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4 Reasons Gold Will Remain Shiny

|Includes: DGL, SPDR Gold Trust ETF (GLD)

By Kevin Grewal, Editorial Director at
Gold fell to a two week low after an unexpected dip in existing home sales put a damper on economic recovery and put inflation expectations into questions, but there are plenty of indicators suggesting that the precious metal is far from being overbought.
The temporary rise in the U.S. Dollar which scuffed gold's protective appeal against inflation, the decrease in demand for the metal in jewelery and higher scrap sales still hasn't put much of a damper on investment demand.  Many believe this is temporary because the fundamentals of the dollar remain weak.  Additionally, many investors are still piling into gold in fears that when the velocity of money picks, a spike in inflation will follow.
A third indicator that the shiny metal is still high in demand is that retail investors aren't the only ones hoarding gold.  In the second quarter of the year, China bought nearly 600 tons of gold and Russia owned nearly 100 tons.  Experts believe that these two nations are buying gold in fears of their exposure to the U.S. dollar and a method to add diversification.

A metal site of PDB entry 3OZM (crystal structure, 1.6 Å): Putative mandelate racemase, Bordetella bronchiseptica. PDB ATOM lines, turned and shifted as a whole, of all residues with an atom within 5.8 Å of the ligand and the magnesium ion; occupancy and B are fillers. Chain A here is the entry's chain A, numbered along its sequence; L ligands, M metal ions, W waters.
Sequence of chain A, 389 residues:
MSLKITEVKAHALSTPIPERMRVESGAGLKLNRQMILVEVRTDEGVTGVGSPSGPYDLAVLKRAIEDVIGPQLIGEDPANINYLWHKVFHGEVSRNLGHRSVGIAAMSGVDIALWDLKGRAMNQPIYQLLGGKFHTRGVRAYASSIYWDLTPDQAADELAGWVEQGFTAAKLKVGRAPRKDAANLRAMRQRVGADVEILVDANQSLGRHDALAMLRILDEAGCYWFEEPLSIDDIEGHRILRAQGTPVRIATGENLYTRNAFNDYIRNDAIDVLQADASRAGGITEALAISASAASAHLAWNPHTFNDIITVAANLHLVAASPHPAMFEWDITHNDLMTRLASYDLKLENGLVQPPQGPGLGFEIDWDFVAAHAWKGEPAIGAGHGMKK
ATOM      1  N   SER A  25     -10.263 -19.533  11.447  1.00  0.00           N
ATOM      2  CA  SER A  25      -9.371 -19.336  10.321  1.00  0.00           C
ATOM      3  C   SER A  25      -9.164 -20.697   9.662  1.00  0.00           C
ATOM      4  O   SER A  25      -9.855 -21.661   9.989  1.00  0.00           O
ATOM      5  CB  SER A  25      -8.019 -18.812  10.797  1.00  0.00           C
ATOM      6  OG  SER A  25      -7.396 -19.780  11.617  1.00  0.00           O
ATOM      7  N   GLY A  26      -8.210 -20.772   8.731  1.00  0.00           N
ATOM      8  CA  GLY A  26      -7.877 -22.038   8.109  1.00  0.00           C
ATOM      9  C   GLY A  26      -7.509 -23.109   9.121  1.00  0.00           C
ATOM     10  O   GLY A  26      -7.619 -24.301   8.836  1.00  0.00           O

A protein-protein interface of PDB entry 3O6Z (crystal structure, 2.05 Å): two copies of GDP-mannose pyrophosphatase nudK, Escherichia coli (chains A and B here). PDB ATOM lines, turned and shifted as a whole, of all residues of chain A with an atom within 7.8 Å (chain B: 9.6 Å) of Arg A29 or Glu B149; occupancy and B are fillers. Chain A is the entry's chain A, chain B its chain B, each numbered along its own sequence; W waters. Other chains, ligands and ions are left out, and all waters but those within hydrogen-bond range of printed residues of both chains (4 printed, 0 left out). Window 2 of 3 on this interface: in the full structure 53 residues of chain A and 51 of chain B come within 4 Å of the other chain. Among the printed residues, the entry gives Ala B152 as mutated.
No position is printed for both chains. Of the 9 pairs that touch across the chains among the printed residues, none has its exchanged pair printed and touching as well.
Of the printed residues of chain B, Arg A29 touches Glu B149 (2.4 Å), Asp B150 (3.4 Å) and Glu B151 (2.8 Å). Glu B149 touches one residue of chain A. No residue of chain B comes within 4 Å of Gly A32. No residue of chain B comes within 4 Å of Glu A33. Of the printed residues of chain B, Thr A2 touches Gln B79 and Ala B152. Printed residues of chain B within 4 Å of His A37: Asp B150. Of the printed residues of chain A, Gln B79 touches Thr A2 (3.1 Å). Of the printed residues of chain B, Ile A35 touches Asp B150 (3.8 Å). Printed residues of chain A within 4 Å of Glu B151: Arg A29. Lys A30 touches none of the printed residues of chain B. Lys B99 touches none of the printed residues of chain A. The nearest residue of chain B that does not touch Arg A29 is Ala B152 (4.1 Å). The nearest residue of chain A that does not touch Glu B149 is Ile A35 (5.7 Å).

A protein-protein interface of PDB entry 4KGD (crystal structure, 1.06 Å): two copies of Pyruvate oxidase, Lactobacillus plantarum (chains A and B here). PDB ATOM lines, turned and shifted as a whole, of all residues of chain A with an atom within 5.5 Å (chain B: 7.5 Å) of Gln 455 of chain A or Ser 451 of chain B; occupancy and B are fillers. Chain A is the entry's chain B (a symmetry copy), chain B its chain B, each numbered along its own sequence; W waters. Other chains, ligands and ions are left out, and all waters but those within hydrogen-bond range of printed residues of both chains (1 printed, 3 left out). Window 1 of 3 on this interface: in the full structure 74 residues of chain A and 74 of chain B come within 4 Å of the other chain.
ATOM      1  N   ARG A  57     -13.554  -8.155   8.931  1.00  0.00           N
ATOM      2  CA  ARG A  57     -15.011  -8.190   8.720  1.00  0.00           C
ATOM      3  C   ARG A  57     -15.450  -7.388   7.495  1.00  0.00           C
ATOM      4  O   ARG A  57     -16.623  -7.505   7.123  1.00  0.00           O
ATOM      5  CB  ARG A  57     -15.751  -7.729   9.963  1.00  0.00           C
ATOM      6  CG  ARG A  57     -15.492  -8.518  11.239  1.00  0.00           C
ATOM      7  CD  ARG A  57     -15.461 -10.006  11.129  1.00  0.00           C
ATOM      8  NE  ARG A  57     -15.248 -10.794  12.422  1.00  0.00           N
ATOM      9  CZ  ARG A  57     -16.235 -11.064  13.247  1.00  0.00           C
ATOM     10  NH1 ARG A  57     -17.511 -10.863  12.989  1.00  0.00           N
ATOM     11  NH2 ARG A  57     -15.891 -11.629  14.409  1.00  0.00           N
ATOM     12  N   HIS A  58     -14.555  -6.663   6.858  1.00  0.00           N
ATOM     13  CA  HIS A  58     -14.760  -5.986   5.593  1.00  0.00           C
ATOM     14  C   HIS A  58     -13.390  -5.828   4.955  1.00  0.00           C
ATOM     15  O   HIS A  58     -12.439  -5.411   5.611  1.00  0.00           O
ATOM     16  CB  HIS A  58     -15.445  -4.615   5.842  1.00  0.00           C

The fourth reason gold will remain attractive is because the supply of gold is starting to diminish.  Over the past ten years, the world's central bankers have been sellers of gold, however, in the second quarter of the year the tables turned and they became net purchasers of gold.  Supply is also being hindered because the amount of gold worldwide has been contracting. In fact, mining production has been on the downward slope since 2001, meaning, simply, there is less gold to go around.
In a nutshell, the recent decline in gold was a hiccup and the metal will remain attractive in the near future.  When investing in gold, one must keep in mind the risks that are involved.  To help mitigate these risks, an exit strategy is important.  An exit strategy which identifies price points at which an upward trend in gold could be coming to an end can be found at
To access gold, investors should look at the SPDR Gold Trust (NYSEARCA:GLD) up 22% from its January low of $79.79 to close at $97.55 on Thursday, with a SmartStop of $95.75.
A second ETF to look at is the PowerShares DB Gold (NYSEARCA:DGL), which closed at $35.74 on Thursday, up 21% from its January low of $29.50, with a SmartStops of $35.13.